A method for quantum communication that is free from sensitivity to alignment between parties is demonstrated in Nature Communications this week. The technique lifts some of the more stringent requirements for practical quantum communication, and may be useful for satellite-based experiments.
Quantum communication exploits features of quantum physics like entanglement between particles to enable communication tasks that aren’t possible through normal routes. However, because of the precise nature of the measurements required, the two parties must have a shared reference frame to compare their measurements to. Fabio Sciarrino and colleagues circumvent this restriction by using liquid crystal devices to encode photons – the information carrying quantum bits – from one state into another that is insensitive to the orientation of the detector. Photons are generated with quantum information encoded into their polarisation and the devices map it into their angular momentum instead. The receiving party uses another liquid crystal device to decode this information back into its easily-readable polarisation state, irrespective of relative orientation of both parties. The authors demonstrate the scheme for a number of quantum communication protocols and outline its feasibility for universal alignment-free communication, including long-distance and space-based applications.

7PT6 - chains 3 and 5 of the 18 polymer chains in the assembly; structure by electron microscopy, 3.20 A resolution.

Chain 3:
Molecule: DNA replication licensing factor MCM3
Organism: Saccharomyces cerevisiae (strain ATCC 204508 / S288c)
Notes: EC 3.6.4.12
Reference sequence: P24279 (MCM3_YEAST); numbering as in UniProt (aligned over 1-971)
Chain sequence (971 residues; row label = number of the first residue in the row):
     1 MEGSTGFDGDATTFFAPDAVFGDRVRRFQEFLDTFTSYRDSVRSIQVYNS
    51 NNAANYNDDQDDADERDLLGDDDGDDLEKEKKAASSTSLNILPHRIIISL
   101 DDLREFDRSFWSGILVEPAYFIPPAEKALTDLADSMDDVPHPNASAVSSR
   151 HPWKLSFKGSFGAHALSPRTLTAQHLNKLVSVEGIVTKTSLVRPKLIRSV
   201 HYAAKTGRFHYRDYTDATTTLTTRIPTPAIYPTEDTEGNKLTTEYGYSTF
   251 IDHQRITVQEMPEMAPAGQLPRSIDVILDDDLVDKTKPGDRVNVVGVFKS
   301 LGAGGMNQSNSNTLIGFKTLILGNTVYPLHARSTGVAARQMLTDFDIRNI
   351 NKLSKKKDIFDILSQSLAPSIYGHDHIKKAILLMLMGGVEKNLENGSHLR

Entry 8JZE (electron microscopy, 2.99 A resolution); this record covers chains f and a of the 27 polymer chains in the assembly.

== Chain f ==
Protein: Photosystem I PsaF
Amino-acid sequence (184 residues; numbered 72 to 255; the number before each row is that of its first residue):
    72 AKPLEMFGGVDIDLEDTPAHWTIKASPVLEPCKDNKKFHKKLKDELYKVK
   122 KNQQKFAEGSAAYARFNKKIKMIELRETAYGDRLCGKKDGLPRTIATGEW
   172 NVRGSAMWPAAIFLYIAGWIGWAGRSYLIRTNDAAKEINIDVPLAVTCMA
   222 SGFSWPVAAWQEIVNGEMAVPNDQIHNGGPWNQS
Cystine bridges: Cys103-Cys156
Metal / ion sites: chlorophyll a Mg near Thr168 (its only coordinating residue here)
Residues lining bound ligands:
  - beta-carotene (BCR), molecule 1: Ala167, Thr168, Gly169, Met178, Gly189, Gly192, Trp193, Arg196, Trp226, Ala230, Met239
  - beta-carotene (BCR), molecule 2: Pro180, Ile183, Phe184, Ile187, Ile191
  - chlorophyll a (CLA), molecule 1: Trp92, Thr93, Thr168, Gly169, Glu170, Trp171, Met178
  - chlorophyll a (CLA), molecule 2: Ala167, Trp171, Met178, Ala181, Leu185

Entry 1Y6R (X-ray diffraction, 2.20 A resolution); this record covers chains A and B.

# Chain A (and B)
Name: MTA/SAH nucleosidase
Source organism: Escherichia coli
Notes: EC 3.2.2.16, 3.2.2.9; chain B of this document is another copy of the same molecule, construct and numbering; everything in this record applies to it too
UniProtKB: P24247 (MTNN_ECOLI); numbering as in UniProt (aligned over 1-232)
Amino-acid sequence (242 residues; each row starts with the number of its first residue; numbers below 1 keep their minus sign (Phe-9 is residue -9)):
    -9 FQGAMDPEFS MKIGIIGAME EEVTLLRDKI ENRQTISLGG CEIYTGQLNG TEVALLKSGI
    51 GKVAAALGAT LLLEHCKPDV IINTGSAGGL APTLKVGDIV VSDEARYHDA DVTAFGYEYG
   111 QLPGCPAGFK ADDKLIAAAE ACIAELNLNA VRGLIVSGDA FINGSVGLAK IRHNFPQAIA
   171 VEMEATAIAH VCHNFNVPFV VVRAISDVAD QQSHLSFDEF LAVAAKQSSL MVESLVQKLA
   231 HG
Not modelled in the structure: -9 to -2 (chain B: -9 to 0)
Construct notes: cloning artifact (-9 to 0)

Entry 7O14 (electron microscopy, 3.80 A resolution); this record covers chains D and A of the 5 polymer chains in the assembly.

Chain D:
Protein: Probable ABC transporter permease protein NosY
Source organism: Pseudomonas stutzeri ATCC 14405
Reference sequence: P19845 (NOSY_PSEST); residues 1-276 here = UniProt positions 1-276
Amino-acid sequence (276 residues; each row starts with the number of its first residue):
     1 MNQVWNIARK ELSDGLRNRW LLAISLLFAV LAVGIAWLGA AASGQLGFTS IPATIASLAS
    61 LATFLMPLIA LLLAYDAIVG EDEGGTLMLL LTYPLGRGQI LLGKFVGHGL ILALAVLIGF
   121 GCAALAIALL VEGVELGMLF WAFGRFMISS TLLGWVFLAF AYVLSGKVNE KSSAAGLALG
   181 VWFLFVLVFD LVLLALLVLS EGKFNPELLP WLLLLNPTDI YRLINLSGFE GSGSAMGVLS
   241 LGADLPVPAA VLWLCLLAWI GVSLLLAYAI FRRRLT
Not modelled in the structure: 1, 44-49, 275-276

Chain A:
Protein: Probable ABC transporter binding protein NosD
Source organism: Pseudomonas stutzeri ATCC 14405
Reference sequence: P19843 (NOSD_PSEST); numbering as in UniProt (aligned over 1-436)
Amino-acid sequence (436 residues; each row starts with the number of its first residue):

Materials: Storing energy in bricksNature Communications
Planetary science: Dawn’s close-up look at CeresNature Astronomy
Engineering: Reducing noise transmitted through an open windowScientific Reports